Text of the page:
Journal of Labor Research

, Volume 39, Issue 1, pp 41–55 | Cite as

Sexual Orientation, Labour Earnings, and Household Income in Canada

Article
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Abstract

Using five cycles of a large nationally representative Canadian health survey, covering 2008 to 2012, the present paper examines the extent of labour earnings and household income gaps among gays, lesbians, and heterosexuals. The data used in this paper has the advantage of allowing for a direct classification of sexual orientation, through respondent self-identification. In accord with previous reports, this paper finds that homosexual females holding fulltime employment earn statistically significantly above comparable heterosexual females. Homosexual males with fulltime employment, on the other hand, are found no different in their earnings, from otherwise identical heterosexual males. When household income is considered, data reveal that lesbian households have statistically significantly lower incomes compared with otherwise identical gay households, who outearn heterosexuals as well. This pattern, not previously reported for Canada but observed in some other countries, is likely due to the combined effects of the general gender wage gap, the fading of homosexual males’ wage penalty, and the existence of two male income earners in a gay male household.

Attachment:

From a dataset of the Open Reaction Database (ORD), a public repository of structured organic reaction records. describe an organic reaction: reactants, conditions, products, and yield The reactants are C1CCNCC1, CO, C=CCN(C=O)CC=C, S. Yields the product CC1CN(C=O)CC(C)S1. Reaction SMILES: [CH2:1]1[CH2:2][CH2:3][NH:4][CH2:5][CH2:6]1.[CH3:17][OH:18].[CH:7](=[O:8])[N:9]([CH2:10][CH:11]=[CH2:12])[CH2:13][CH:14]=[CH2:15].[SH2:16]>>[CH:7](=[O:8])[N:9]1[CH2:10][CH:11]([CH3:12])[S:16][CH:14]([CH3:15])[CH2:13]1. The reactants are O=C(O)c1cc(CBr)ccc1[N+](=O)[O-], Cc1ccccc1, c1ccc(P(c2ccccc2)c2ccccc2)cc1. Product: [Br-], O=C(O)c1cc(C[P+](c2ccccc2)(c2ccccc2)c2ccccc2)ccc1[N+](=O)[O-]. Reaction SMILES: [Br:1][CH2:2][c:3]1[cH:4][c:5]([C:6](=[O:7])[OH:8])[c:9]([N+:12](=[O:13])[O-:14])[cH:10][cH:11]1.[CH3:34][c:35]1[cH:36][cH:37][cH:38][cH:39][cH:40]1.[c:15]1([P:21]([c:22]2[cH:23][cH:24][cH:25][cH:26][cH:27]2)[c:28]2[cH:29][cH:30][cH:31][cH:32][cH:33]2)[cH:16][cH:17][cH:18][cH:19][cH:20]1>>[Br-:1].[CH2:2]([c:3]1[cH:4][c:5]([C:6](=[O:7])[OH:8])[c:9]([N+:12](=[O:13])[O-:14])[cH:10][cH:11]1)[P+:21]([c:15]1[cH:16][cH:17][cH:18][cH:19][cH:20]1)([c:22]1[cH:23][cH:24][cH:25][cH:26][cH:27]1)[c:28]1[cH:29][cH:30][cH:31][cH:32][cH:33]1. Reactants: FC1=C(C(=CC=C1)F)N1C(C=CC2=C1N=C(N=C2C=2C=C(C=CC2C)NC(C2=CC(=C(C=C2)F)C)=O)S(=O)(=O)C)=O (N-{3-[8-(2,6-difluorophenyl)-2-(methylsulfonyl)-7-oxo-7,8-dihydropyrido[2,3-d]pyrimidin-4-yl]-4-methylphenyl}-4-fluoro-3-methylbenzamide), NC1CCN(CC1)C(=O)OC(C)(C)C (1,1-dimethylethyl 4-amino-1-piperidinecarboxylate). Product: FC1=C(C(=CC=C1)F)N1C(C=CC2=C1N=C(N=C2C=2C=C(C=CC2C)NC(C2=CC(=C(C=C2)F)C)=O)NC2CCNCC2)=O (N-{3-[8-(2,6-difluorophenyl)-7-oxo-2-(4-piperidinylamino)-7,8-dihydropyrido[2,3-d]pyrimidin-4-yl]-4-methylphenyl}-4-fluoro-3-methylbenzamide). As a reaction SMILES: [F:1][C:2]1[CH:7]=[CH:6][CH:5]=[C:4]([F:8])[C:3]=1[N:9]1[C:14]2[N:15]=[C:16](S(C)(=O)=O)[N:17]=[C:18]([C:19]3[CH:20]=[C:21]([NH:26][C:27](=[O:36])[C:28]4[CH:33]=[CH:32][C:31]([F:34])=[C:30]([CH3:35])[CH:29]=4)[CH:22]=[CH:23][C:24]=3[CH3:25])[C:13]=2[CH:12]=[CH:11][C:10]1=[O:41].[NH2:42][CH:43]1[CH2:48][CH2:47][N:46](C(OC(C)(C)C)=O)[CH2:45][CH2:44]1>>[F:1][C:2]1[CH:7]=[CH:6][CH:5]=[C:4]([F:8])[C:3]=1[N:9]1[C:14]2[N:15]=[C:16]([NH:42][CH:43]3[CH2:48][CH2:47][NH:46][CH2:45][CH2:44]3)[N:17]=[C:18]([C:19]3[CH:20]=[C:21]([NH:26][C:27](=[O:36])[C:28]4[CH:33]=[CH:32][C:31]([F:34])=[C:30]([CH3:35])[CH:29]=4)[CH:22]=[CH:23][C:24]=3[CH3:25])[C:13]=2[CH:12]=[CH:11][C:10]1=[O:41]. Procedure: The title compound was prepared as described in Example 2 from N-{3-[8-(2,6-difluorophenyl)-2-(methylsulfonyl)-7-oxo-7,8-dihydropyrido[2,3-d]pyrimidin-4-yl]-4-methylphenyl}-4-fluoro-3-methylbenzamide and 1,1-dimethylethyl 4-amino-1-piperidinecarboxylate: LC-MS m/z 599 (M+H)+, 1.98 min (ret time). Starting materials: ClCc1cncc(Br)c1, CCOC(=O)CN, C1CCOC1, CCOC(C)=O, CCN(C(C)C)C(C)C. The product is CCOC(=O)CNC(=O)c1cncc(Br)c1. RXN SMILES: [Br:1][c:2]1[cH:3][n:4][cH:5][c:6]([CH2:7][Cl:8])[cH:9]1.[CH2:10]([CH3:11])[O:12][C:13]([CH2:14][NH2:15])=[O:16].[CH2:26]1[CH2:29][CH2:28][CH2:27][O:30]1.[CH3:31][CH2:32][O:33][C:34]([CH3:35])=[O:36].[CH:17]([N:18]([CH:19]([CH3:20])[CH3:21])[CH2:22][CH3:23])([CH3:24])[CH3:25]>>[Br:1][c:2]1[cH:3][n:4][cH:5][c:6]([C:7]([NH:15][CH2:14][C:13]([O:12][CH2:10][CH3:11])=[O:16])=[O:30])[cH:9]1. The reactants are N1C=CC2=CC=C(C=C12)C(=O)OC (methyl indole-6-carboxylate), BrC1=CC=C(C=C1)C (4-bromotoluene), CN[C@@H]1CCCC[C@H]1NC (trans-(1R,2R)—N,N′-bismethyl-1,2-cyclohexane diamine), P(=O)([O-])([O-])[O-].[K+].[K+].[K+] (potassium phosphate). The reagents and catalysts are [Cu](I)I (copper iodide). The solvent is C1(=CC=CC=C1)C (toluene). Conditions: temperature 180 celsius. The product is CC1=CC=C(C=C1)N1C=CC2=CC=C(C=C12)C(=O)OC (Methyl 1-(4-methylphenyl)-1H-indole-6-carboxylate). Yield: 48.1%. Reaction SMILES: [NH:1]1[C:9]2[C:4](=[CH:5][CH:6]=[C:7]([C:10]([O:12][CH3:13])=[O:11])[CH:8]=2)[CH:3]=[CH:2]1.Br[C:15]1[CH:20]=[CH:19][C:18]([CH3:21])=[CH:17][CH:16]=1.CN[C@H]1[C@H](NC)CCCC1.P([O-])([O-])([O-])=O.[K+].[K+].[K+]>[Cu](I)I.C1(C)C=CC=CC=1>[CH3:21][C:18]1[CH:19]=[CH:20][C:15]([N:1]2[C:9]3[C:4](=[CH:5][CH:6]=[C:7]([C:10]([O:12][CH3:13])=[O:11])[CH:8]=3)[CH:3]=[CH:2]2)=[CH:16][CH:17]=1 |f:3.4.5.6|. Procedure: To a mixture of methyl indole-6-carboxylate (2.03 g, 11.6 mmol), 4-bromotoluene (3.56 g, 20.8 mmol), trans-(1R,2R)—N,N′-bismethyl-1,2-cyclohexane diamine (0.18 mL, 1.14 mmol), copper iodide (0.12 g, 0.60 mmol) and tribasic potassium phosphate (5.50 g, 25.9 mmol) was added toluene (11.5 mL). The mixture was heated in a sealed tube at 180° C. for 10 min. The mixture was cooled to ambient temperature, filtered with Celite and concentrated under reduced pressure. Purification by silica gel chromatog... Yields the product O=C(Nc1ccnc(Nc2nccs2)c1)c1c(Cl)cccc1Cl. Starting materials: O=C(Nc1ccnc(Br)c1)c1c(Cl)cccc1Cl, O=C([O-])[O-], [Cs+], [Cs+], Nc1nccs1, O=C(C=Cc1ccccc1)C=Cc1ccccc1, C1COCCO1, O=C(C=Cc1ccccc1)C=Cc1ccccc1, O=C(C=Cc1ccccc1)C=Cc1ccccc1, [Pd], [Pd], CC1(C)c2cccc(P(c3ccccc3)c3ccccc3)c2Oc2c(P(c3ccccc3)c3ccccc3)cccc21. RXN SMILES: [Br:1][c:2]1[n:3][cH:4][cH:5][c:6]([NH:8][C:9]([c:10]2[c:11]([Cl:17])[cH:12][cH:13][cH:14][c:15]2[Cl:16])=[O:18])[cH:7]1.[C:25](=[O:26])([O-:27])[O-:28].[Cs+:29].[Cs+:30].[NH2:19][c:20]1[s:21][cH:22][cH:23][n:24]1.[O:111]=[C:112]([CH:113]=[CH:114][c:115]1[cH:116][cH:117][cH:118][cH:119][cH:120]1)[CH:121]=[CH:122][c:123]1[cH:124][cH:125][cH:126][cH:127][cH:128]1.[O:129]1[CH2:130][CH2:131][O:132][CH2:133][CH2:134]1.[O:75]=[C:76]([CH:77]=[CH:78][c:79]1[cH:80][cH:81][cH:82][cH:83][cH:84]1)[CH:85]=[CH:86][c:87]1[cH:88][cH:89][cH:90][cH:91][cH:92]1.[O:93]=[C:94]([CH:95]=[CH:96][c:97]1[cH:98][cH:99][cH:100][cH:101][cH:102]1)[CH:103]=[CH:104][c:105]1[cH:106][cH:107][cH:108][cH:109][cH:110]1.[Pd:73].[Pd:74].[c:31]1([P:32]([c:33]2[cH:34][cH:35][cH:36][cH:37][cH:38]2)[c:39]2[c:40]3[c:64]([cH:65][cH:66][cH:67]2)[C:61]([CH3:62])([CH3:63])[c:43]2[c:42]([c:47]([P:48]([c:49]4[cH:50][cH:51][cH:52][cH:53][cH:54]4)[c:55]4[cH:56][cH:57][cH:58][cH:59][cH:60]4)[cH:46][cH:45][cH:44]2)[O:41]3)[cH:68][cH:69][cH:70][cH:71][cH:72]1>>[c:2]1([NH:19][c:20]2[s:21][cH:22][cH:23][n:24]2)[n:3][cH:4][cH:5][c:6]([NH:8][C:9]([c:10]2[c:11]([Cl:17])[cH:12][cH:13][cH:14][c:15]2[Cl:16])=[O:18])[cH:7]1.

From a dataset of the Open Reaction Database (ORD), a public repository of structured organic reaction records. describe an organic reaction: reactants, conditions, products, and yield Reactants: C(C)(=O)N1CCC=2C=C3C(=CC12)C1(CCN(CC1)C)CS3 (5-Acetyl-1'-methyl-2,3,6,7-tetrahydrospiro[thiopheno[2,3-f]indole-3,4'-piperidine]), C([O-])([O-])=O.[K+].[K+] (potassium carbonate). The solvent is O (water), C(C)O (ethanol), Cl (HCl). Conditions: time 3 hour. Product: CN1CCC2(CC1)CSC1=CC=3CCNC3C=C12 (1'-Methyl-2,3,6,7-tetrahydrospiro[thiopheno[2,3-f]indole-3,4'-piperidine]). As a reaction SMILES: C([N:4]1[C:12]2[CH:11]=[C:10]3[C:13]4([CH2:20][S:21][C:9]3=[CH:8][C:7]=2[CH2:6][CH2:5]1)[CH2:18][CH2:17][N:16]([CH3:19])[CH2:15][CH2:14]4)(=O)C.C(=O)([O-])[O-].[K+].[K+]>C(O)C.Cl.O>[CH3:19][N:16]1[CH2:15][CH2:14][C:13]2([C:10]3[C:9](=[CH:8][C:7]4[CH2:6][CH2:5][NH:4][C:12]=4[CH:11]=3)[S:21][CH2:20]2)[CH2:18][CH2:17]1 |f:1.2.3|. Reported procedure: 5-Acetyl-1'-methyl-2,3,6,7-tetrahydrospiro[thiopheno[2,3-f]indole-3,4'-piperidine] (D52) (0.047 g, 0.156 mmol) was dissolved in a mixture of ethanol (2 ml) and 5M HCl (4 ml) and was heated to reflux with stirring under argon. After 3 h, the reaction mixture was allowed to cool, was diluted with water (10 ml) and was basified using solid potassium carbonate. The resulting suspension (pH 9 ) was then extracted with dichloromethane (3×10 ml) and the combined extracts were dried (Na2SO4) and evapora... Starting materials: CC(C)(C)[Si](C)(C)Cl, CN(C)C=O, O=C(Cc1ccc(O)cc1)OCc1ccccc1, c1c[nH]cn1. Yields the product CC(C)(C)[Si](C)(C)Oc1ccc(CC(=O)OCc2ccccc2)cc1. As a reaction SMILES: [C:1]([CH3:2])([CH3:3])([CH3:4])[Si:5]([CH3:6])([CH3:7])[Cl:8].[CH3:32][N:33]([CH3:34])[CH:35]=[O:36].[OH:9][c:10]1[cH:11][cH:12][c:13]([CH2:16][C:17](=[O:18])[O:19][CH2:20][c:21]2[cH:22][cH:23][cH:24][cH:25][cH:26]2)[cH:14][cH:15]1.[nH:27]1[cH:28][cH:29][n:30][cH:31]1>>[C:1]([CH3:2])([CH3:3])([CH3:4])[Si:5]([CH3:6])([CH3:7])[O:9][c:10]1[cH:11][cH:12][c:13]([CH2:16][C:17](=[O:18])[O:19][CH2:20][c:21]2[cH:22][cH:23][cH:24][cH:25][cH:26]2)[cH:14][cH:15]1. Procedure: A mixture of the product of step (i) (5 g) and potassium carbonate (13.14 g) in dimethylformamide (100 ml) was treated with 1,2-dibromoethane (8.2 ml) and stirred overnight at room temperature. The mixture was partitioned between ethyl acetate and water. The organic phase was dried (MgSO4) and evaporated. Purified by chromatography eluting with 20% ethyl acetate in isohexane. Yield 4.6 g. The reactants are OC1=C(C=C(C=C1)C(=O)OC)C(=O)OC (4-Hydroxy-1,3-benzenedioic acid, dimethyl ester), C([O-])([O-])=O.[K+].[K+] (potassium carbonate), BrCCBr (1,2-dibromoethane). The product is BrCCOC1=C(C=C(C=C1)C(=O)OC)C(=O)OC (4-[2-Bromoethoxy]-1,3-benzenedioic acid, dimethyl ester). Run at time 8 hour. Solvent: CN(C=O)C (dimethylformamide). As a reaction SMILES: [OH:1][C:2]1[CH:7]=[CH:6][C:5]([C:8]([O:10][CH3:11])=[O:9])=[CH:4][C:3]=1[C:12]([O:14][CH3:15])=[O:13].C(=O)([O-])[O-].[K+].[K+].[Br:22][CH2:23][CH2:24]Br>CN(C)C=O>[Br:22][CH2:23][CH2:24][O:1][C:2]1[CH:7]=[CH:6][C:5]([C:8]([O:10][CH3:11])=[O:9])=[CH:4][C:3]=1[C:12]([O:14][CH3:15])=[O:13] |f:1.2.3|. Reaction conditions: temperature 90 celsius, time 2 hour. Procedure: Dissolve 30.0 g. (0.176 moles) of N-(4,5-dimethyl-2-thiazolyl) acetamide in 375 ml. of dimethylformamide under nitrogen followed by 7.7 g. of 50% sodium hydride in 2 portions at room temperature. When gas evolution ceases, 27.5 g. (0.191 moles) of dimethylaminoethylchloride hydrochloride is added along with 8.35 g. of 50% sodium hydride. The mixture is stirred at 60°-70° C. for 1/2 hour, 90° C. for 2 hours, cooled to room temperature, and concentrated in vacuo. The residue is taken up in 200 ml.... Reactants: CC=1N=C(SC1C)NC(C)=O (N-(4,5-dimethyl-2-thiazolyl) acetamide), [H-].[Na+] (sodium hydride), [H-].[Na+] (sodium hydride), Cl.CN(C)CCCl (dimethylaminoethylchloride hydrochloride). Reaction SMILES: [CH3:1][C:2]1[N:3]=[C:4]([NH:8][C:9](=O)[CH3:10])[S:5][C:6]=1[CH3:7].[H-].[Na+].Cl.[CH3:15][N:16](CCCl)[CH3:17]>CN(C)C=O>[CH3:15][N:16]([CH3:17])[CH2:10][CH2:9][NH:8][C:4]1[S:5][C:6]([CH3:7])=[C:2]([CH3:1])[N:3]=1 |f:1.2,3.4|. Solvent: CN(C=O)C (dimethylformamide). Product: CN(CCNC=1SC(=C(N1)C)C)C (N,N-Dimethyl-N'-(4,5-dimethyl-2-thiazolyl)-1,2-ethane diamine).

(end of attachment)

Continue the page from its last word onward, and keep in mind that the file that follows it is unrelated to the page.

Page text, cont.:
Keywords

Sexual orientation Wage gap Household income gap Canada 

JEL Classification

J1 J7 

Notes

Compliance with Ethical Standards

Funding Source

Research was not funded.

Conflict of Interest

None.

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Copyright information

© Springer Science+Business Media New York 2017

Authors and Affiliations

  1. 1.Department of EconomicsSaint Mary’s UniversityHalifaxCanada

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